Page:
Lessons Learned From the Implementation of a Technology-Focused Professional Learning Community

Lessons Learned From the Implementation of a Technology-Focused Professional Learning Community

D. Bruce Taylor (University of North Carolina at Charlotte, USA), Richard Hartshorne (University of North Carolina at Charlotte, USA), Sam Eneman (University of North Carolina at Charlotte, USA), Patti Wilkins (University of North Carolina at Charlotte, USA) and Drew Polly (University of North Carolina at Charlotte, USA)
Copyright: © 2012 |Pages: 16
DOI: 10.4018/978-1-4666-0014-0.ch034
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In this chapter, “lessons learned” and best practices that have resulted from the implementation of technology-focused professional learning community in a College of Education, as well as recommendations for future implementations are addressed. The Technology & Teaching Professional Learning Community, which was created by faculty in the College of Education at UNC Charlotte, provided professional development to faculty engaged in teaching hybrid and online courses. This was one of several professional development efforts at UNC Charlotte, but one, the authors suggest, that created a safe and effective space for scaffolding instructors less familiar with online learning technologies and tools.
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The emergence of new technologies, such as e-mail, learning management systems, and more recently Web 2.0 applications, into various aspects of everyday life has considerably impacted the design and delivery of instruction at the university-level. Issues such as the methods in which teaching and learning materials and content are accessed, the methods of delivery of instruction, and the role of the instructor and student in the classroom, have changed significantly in recent years (Barnett, Keating, Harwook, & Saam, 2004). For example, many Web 2.0 applications (blogs, wikis, etc.) facilitate students becoming more active in the learning environment; and accessing, creating, and sharing new information from sources beyond those in traditional classrooms (Maloney, 2007). These tools also provide numerous additional pedagogical benefits in that they support scaffolding and active learner participation; provide opportunities for student publication, feedback, and reflection, and the potential for development of a community of learners (Ferdig, 2007).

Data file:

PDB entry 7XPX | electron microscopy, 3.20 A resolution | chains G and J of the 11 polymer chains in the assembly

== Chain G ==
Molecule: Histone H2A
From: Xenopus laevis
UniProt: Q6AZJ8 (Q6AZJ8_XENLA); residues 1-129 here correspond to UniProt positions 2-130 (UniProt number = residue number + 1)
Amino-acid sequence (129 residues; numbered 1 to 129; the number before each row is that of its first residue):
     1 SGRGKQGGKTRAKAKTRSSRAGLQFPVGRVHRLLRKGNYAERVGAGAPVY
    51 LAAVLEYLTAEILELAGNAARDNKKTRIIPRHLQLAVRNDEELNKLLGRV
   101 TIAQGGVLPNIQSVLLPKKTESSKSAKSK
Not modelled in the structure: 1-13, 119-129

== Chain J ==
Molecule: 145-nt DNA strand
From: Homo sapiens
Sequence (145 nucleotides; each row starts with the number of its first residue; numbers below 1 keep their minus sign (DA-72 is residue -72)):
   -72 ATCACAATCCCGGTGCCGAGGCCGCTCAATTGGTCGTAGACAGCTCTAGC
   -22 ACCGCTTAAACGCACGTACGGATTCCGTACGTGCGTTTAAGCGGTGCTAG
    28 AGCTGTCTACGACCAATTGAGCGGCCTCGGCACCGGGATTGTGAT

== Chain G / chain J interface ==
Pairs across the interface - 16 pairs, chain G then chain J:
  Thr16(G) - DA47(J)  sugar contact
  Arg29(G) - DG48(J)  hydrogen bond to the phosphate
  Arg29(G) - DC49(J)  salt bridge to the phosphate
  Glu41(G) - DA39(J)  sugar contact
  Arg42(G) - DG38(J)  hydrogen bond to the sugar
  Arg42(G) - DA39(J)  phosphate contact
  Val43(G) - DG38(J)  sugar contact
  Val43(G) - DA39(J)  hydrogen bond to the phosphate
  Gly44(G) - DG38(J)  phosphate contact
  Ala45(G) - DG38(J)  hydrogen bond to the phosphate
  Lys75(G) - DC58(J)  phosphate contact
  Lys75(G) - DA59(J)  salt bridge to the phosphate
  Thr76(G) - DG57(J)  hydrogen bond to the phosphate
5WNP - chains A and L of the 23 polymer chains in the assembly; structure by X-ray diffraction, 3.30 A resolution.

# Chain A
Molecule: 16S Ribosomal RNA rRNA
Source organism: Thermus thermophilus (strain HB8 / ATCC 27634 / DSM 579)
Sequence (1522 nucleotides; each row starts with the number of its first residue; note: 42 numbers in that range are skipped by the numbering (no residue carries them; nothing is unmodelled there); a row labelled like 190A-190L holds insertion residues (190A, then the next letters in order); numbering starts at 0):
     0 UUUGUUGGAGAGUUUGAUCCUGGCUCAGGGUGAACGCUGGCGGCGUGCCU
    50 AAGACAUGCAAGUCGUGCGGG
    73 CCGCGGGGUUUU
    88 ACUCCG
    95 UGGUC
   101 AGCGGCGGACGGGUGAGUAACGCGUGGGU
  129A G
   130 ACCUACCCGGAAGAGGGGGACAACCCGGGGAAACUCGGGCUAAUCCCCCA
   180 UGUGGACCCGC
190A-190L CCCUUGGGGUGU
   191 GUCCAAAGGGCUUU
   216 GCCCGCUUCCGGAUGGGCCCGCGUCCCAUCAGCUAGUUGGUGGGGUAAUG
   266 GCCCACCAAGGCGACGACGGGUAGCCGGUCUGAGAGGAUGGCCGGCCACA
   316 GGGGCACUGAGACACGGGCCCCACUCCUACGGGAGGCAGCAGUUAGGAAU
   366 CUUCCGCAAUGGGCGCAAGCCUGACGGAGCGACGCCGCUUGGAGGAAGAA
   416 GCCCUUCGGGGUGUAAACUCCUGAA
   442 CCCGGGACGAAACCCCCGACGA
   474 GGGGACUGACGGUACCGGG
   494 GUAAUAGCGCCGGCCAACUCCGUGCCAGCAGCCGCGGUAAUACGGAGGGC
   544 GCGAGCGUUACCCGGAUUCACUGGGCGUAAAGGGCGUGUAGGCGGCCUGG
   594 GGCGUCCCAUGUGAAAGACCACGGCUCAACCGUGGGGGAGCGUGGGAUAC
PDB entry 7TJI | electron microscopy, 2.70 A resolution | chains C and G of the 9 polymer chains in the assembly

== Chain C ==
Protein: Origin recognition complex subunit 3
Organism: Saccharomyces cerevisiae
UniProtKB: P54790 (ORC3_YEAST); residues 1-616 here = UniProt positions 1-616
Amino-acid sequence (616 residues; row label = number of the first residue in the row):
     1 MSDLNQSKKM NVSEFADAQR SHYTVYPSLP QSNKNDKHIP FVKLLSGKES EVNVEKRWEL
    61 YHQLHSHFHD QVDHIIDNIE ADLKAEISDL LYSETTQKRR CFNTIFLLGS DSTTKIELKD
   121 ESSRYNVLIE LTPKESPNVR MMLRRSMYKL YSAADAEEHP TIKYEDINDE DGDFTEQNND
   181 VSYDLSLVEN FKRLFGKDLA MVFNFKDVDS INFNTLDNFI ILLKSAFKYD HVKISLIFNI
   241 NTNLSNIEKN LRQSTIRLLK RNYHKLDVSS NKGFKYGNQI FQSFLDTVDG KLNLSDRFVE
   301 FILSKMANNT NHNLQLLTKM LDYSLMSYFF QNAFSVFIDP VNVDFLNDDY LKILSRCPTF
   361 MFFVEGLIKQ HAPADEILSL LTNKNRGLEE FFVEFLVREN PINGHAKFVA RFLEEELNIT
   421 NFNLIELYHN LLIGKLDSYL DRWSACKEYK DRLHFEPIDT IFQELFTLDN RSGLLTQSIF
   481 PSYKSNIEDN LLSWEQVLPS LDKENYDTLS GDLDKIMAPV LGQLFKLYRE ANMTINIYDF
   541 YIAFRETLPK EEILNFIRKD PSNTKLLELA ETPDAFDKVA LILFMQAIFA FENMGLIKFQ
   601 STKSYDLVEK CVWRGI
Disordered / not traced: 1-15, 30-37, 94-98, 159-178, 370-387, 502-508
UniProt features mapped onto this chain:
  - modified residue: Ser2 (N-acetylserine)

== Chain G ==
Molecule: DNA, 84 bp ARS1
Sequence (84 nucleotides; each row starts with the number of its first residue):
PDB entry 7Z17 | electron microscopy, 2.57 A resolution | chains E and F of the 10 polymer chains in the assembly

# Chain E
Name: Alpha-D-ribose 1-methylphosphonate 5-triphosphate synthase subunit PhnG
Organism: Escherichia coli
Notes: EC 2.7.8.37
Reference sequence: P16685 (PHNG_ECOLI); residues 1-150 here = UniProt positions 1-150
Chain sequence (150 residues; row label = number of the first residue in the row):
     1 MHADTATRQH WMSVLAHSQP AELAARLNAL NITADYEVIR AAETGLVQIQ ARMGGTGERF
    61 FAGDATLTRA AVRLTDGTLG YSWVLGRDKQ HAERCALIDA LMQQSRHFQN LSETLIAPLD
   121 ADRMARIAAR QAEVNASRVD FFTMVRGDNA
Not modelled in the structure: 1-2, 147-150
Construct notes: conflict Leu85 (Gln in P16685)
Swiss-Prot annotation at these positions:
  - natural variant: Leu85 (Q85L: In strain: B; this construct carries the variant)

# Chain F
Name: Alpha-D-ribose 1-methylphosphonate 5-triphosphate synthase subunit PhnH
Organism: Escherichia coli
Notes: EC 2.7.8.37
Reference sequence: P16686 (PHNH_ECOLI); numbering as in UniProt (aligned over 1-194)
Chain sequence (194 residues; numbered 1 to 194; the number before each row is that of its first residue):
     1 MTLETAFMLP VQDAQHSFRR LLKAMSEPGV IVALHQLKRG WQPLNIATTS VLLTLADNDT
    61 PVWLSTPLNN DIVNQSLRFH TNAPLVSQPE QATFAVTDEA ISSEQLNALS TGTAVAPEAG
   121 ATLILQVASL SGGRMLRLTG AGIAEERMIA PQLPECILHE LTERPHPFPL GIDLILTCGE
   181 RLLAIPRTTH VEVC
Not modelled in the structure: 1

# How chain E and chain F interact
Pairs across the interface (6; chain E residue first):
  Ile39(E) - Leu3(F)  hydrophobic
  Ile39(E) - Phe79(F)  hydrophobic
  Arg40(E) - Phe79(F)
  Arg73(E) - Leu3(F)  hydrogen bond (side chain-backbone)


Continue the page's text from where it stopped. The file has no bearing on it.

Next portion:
While students entering higher education are typically prepared to utilize these tools in both social and educational contexts (Oblinger & Oblinger, 2005; Prensky, 2001), university faculty have been slow to integrate these emerging technologies into their classroom instruction (Ajjan & Hartshorne, 2008; Maloney, 2007). Research has also shown that, while faculty feel that these tools have significant pedagogical value, they typically have limited knowledge of how to use these tools in instructional contexts (Ajjan & Hartshorne, 2008). Thus, if the pedagogical value of these emerging technologies is to be realized, it is critical to provide professional development opportunities for faculty that facilitate increasing exposure and comfort-level with these tools, as well as addresses issues related to utilizing these tools in instructional settings.

One method of providing such professional development opportunities is through a technology-based professional learning community (PLC). In this chapter, the authors will report the results of a year-long faculty-initiated technology-based PLC in the College of Education at the University of North Carolina at Charlotte. This discussion will include an overview of the impetus, origins, and focus of the PLC, vignettes from two varied participants in the PLC, as well as “lessons learned,” best practices, and recommendations for Colleges of Education and teacher education programs considering PLCs as an alternative to traditional professional development opportunities for faculty.

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